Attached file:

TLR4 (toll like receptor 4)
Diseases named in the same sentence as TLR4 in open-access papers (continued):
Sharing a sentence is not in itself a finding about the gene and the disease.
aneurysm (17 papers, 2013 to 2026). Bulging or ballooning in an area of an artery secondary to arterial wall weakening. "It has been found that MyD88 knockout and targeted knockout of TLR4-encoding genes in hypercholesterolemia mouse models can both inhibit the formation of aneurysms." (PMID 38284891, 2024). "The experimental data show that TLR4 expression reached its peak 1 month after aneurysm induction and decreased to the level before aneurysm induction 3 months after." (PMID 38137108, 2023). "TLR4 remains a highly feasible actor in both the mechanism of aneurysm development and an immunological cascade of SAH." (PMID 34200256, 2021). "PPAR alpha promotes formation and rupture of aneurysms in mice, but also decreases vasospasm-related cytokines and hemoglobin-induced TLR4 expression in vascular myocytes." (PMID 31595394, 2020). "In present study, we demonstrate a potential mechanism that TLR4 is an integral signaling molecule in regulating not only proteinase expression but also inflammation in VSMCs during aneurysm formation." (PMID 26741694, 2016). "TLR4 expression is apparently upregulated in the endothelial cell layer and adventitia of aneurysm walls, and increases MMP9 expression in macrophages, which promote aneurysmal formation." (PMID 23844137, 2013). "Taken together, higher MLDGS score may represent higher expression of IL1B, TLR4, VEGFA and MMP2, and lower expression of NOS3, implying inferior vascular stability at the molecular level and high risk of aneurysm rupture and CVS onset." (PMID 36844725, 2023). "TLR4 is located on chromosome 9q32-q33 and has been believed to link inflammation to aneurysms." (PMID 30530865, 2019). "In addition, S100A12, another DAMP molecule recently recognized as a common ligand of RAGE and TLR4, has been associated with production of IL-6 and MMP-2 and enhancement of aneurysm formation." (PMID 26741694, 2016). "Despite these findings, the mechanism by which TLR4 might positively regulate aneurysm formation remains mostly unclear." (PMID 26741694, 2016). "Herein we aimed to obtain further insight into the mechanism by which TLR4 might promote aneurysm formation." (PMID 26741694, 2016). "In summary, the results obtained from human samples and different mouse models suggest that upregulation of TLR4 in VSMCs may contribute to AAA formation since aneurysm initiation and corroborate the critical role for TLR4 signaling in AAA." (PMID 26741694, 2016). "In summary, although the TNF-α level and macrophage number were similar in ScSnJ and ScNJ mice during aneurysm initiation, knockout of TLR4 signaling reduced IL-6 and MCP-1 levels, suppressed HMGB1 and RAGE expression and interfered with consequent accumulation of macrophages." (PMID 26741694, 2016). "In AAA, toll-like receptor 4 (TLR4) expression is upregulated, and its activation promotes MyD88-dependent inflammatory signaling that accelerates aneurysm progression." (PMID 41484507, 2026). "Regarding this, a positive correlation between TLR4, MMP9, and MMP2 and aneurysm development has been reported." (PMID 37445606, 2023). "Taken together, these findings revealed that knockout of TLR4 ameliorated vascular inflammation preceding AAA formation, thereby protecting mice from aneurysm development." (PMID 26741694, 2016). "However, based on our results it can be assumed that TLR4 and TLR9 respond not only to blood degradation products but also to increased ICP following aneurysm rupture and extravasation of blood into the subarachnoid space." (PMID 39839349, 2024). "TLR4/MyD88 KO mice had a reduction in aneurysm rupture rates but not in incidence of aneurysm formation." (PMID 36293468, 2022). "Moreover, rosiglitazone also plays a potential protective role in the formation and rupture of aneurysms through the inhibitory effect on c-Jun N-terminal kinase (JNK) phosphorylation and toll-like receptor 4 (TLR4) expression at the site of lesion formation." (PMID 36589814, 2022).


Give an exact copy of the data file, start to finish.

TLR4 (toll like receptor 4)
Diseases named in the same sentence as TLR4 in open-access papers (continued):
Sharing a sentence is not in itself a finding about the gene and the disease.
aneurysm (17 papers, 2013 to 2026). Bulging or ballooning in an area of an artery secondary to arterial wall weakening. "It has been found that MyD88 knockout and targeted knockout of TLR4-encoding genes in hypercholesterolemia mouse models can both inhibit the formation of aneurysms." (PMID 38284891, 2024). "The experimental data show that TLR4 expression reached its peak 1 month after aneurysm induction and decreased to the level before aneurysm induction 3 months after." (PMID 38137108, 2023). "TLR4 remains a highly feasible actor in both the mechanism of aneurysm development and an immunological cascade of SAH." (PMID 34200256, 2021). "PPAR alpha promotes formation and rupture of aneurysms in mice, but also decreases vasospasm-related cytokines and hemoglobin-induced TLR4 expression in vascular myocytes." (PMID 31595394, 2020). "In present study, we demonstrate a potential mechanism that TLR4 is an integral signaling molecule in regulating not only proteinase expression but also inflammation in VSMCs during aneurysm formation." (PMID 26741694, 2016). "TLR4 expression is apparently upregulated in the endothelial cell layer and adventitia of aneurysm walls, and increases MMP9 expression in macrophages, which promote aneurysmal formation." (PMID 23844137, 2013). "Taken together, higher MLDGS score may represent higher expression of IL1B, TLR4, VEGFA and MMP2, and lower expression of NOS3, implying inferior vascular stability at the molecular level and high risk of aneurysm rupture and CVS onset." (PMID 36844725, 2023). "TLR4 is located on chromosome 9q32-q33 and has been believed to link inflammation to aneurysms." (PMID 30530865, 2019). "In addition, S100A12, another DAMP molecule recently recognized as a common ligand of RAGE and TLR4, has been associated with production of IL-6 and MMP-2 and enhancement of aneurysm formation." (PMID 26741694, 2016). "Despite these findings, the mechanism by which TLR4 might positively regulate aneurysm formation remains mostly unclear." (PMID 26741694, 2016). "Herein we aimed to obtain further insight into the mechanism by which TLR4 might promote aneurysm formation." (PMID 26741694, 2016). "In summary, the results obtained from human samples and different mouse models suggest that upregulation of TLR4 in VSMCs may contribute to AAA formation since aneurysm initiation and corroborate the critical role for TLR4 signaling in AAA." (PMID 26741694, 2016). "In summary, although the TNF-α level and macrophage number were similar in ScSnJ and ScNJ mice during aneurysm initiation, knockout of TLR4 signaling reduced IL-6 and MCP-1 levels, suppressed HMGB1 and RAGE expression and interfered with consequent accumulation of macrophages." (PMID 26741694, 2016). "In AAA, toll-like receptor 4 (TLR4) expression is upregulated, and its activation promotes MyD88-dependent inflammatory signaling that accelerates aneurysm progression." (PMID 41484507, 2026). "Regarding this, a positive correlation between TLR4, MMP9, and MMP2 and aneurysm development has been reported." (PMID 37445606, 2023). "Taken together, these findings revealed that knockout of TLR4 ameliorated vascular inflammation preceding AAA formation, thereby protecting mice from aneurysm development." (PMID 26741694, 2016). "However, based on our results it can be assumed that TLR4 and TLR9 respond not only to blood degradation products but also to increased ICP following aneurysm rupture and extravasation of blood into the subarachnoid space." (PMID 39839349, 2024). "TLR4/MyD88 KO mice had a reduction in aneurysm rupture rates but not in incidence of aneurysm formation." (PMID 36293468, 2022). "Moreover, rosiglitazone also plays a potential protective role in the formation and rupture of aneurysms through the inhibitory effect on c-Jun N-terminal kinase (JNK) phosphorylation and toll-like receptor 4 (TLR4) expression at the site of lesion formation." (PMID 36589814, 2022).